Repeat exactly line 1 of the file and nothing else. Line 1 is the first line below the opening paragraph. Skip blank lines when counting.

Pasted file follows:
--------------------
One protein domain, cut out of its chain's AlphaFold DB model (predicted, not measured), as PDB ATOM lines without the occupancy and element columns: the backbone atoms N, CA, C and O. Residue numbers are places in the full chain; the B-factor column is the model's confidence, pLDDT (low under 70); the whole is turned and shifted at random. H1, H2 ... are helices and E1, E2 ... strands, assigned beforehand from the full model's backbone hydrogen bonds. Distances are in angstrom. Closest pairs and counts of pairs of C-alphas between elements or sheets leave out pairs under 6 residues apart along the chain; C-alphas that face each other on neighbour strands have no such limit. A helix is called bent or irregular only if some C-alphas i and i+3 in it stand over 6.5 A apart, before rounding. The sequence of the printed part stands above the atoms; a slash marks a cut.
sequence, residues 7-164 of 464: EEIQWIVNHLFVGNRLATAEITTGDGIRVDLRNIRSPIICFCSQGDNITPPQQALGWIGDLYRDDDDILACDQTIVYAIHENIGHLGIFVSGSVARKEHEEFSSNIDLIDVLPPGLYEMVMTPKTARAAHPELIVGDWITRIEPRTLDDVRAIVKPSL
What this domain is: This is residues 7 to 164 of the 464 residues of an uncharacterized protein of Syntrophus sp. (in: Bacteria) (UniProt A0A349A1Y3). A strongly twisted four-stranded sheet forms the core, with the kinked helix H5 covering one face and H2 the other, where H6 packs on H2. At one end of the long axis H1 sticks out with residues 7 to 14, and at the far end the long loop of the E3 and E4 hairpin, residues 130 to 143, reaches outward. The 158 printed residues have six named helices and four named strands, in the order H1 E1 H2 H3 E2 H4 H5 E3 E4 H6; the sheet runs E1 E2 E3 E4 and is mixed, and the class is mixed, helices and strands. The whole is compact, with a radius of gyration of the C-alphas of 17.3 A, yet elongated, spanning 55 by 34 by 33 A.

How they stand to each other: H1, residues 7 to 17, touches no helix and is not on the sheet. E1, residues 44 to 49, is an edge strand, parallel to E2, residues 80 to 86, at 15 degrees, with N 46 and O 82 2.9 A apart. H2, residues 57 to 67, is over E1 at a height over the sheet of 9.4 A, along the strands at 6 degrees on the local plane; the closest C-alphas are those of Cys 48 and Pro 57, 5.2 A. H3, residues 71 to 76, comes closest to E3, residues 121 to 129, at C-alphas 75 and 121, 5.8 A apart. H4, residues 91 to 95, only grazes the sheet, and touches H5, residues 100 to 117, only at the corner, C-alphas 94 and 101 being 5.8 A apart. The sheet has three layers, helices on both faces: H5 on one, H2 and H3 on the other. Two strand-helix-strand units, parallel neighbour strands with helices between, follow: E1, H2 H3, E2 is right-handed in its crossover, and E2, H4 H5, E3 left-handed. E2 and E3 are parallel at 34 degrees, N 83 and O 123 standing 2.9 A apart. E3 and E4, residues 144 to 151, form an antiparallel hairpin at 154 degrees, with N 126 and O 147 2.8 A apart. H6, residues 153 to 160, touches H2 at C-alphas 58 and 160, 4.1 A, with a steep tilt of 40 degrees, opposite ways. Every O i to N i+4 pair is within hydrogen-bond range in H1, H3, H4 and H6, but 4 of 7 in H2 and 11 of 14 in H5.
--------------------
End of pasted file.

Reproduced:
sequence, residues 7-164 of 464: EEIQWIVNHLFVGNRLATAEITTGDGIRVDLRNIRSPIICFCSQGDNITPPQQALGWIGDLYRDDDDILACDQTIVYAIHENIGHLGIFVSGSVARKEHEEFSSNIDLIDVLPPGLYEMVMTPKTARAAHPELIVGDWITRIEPRTLDDVRAIVKPSL